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A Streetcar Named Desire 

Stella and Stanley highlight this American classic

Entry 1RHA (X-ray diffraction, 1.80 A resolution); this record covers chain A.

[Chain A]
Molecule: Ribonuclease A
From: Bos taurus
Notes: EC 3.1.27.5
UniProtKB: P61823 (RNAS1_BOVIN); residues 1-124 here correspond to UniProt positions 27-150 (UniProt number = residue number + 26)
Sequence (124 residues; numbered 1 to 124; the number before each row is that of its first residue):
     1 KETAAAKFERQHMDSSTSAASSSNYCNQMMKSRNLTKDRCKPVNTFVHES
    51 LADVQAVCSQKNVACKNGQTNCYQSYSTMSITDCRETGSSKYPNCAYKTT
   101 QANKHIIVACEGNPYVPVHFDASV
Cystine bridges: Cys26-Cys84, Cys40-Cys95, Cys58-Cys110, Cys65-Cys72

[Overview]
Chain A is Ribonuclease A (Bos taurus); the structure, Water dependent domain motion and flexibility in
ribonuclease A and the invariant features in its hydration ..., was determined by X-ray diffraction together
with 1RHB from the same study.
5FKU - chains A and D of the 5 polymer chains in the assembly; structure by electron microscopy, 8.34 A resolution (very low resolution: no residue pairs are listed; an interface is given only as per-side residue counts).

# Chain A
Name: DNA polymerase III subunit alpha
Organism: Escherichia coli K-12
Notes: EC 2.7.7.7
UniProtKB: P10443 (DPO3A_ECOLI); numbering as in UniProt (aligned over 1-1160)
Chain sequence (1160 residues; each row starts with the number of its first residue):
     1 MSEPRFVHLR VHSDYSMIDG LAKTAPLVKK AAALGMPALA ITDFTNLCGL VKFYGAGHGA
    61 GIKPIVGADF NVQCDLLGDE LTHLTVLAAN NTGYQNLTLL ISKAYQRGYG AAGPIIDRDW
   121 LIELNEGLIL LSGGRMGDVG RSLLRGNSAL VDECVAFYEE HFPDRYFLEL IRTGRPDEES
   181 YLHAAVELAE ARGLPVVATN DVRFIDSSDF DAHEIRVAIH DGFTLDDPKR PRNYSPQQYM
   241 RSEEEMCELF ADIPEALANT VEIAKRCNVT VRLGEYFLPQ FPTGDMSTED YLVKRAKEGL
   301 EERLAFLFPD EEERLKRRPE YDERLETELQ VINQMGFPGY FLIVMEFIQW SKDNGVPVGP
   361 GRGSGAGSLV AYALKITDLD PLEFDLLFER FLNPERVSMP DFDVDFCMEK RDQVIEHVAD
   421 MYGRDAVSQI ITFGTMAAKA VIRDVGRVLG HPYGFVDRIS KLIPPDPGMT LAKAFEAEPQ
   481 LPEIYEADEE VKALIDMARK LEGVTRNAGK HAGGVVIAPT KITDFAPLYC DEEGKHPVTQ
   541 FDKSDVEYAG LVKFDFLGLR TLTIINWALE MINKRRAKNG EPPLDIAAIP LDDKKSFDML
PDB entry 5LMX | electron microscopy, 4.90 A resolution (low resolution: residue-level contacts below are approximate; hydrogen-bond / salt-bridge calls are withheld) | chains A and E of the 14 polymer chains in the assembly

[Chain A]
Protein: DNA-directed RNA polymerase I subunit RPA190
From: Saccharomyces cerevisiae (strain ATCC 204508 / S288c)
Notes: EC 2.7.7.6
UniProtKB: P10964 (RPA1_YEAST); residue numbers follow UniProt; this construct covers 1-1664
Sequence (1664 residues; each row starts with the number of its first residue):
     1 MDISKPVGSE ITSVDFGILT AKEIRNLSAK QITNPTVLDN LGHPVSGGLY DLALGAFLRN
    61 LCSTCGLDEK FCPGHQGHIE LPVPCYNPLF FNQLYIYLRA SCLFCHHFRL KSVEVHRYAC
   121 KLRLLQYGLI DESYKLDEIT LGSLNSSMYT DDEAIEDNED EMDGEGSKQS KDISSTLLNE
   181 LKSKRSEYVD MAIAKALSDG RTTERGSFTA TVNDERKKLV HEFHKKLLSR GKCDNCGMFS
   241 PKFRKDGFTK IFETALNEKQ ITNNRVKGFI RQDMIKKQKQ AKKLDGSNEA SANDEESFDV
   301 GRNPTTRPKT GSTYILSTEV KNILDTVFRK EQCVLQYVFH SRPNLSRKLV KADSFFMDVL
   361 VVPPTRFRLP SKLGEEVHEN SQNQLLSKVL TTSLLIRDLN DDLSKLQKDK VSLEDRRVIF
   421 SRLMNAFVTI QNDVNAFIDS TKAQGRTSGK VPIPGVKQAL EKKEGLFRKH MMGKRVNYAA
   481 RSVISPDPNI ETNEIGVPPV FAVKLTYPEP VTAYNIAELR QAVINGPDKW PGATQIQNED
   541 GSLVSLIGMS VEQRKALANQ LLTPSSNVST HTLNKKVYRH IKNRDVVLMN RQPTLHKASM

Tennessee Williams' script is just as heartwrenching and provocative, sexy and sweaty in 2007 as it was for its debut in 1947. The character-driven drama is about a faded Southern belle, Blanche DuBois, who goes to live with her baby sister, Stella, and Stella's "brute" husband, Stanley Kowalski. To this day, the 60-year-old play remains a scene-work staple at most Stanislavsky Method acting programs. Being cast in A Streetcar Named Desire should be an American stage actor's wet dream. Kamran Alexander shows real acting chops in this production; his Stanley is boorish and vulnerable, hot and frightening. Tara Donoghue (Stella) takes a character that could be a throwaway with the wrong actress, and gives her strength. She and Kamran steal the show with their electric chemistry. Barbara Michelson-Harder's Blanche, by comparison, just doesn't get there. It could have been a directing choice, but her character seems fake — indicating rather than allowing herself to become the vulnerable, trampled, and delicate woman that is Blanche DuBois. The director of Streetcar must play the role of teacher to coax and inspire the cast to fully commit to playing parts originated by the likes of Marlon Brando and Jessica Tandy, and in this production Richard Harder succeeds on most counts. Unfortunately, Harder diverges from Williams' script at the pinnacle moment of the play, when Blanche smashes a bottle and goes for Stanley's face. The sound of that bottle cracking is Blanche cracking, and this version didn't break it at all. Yet overall, this production is a worthy tribute to an American masterpiece. —Nara Dahlbacka


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